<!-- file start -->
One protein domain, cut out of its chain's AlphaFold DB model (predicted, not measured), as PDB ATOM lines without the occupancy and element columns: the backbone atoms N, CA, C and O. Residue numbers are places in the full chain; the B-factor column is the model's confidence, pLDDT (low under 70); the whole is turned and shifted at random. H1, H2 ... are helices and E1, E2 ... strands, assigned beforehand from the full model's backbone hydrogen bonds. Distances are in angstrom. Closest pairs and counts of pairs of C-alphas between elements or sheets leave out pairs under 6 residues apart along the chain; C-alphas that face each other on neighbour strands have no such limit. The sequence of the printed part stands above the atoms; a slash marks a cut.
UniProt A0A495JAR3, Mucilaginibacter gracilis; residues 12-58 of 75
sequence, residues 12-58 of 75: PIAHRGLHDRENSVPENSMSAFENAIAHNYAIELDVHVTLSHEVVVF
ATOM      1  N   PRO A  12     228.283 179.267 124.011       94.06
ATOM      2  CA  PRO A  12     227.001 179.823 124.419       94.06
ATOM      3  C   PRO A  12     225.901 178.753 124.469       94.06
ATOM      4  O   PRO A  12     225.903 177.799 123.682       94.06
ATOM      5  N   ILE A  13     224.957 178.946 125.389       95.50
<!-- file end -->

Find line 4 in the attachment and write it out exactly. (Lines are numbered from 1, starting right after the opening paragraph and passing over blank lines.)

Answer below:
ATOM      2  CA  PRO A  12     227.001 179.823 124.419       94.06